The third post in a series drawing from and interacting with Richard Mouw’s Abraham Kuyper: A Short and Personal Introduction (Eerdmans, 2011).
If Christ’s concern, and therefore our concern is the redemption of the whole of Creation, how do we go about this? “How are we as Christians to work at redeemed cultural activity?” (Mouw, 15) The simple answer is that we dwell in the love of Christ and share His will. Before we get into the nuances of this answer, we need to look at the nature of Creation.
Creation is one, but at the same time is many. We are all creatures created by God through Christ. This is what unifies us; the desire to continue in the grace bestowed upon us. Yet, in our unity we are many. Kuyper coined a phrase for this, which can be translated to pluriformity. We conform to each other in our plurality. Differences should not be overcome, but celebrated.
[Kuyper] was convinced that God himself loves many-ness. Indeed, on his reading of the biblical account, the Creator had deliberately woven many-ness into the very fabric of creation. (17)
We see this when we read the Genesis narratives. God did not create everything to be the same; He created things to be different and to have their own realms. We have the creation of the light and the dark to dwell in the sky, the birds to dwell in the air, the fish to dwell in the water, and the animals that dwell on the land. By creating this way, everything is different and has its own place. Creation is then both One and Many, Sameness and Difference.
This many-ness, according to Kuyper, “was necessary for created life to flourish in a fresh and vigorous manner.” (18) This differentiation breeds interdependence and not independence. All the realms of Creation have a part to play in the drama of redemption and no one realm can bring about fullness of life without reliance on the other realms.
However, in our fallen state, we crave independence and see our own realm (whether personal or cultural) as the only realm that matters. We have been fooled into thinking that we can, by ourselves, seek fulfillment. Sin did not put an end to the many-ness, it only perverted it. In the state of fallenness, we see difference in two different ways, both of them conditioned by sin.
[The first] sinful strategy is simply to affirm many-ness without seeing any overall coherence to the splendidly complex reality in which we find ourselves. (18)
In doing this, we see all of life to be fragmentary and to not influence the other parts of our lives. We see this not only in the world writ large but also in those that are cultural Christians. We pray on Sundays and curse on Mondays, leaving our sins at the doors of the church and picking them back up again on our way out, for religion is only for certain circumstances. We then further break up our lives, being a good spouse only in the home, ethical only when others our watching, and honest when it suits us. We break our lives down into moments and do not let those moments interact. This leads us to something close to a multiple personality disorder where we have difficulty knowing who we are, as we are not one but many.
[A second strategy is] to try to get rid of some or all of the many-ness by squeezing together, in a way that this or that element of the many-ness begins to choke out the others.” (19)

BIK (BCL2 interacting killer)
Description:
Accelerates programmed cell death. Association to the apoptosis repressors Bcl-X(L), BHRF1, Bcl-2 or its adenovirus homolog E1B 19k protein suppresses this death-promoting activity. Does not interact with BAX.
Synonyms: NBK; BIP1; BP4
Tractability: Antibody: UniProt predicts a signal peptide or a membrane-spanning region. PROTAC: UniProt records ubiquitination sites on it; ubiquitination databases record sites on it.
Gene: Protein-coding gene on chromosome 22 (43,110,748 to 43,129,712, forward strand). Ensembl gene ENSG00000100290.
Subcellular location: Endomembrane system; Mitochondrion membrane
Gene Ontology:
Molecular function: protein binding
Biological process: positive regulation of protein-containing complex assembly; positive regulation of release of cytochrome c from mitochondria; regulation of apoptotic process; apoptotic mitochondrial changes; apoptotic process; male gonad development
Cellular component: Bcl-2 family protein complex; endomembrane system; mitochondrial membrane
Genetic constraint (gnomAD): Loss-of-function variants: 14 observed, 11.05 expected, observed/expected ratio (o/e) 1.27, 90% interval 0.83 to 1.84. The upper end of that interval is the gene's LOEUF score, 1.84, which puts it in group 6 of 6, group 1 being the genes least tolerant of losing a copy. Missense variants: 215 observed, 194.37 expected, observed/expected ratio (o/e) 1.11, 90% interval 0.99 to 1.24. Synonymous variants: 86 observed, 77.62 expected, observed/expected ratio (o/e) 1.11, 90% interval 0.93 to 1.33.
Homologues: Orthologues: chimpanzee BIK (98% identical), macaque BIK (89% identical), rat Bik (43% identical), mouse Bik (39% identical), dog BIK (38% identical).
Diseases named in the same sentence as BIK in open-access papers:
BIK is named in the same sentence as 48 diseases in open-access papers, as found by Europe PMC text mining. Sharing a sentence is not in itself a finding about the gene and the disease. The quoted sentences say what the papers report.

We collapse everything down to sameness. This can be seen in the field of comparative religion, where we seek to find the common ground of all religions. This could possibly not be a bad thing, but it inevitably leads us to declare something like “All religions are the same, all paths lead to God.” Another side of this is being “devoted to the service of something within the the creaturely realm, treating that created something as if it has an ultimate worth that belongs properly to God alone.” (18-19) We becoming environmentalists to care for the well-being of animals but end up spending more time and resources caring for plants and animals than humans. We become humanists caring more about the fate of humans than the fate of the earth. The one, however that rears its head is individualism. We care for ourselves and devote time and energy to our well-being forgetting to care for all of creation that surrounds us.
Both of these strategies lead us into idolatry, not seeing Creation for what it is and worshiping something that is not God. Even though we focus on something that is good in Creation, we remove the Goodness by making it either bland (the first strategy) or too unique (the second strategy). Another danger is that we blur the lines between Creature and Creation. We either make the Creature the Creation or the Creation the Creature. Either way, there is no longer the biblical vision of God and all that remains is a rebellious and idolatrous vision of God.
The question then remains, how do we participate in the redemption of the world? The answer that Kuyper gives us: celebrate the many-ness of Creation and let the different realms flourish in their own way. In doing so, all while be united and brought together in the love of God. Not only should we not try to tear apart that which God put together, we should not try to squeeze together what God kept separate.
The next post in the series will explore Kuyper’s Sphere Sovereignty.
About the author:
Adjunct Professor of Philosophy at Grand Rapids Community College and Kendall College of Art and Design. MA in Philosophical Theology from the Institute for Christian Studies, BA in Philosophy and Worldview Studies from Cornerstone University.
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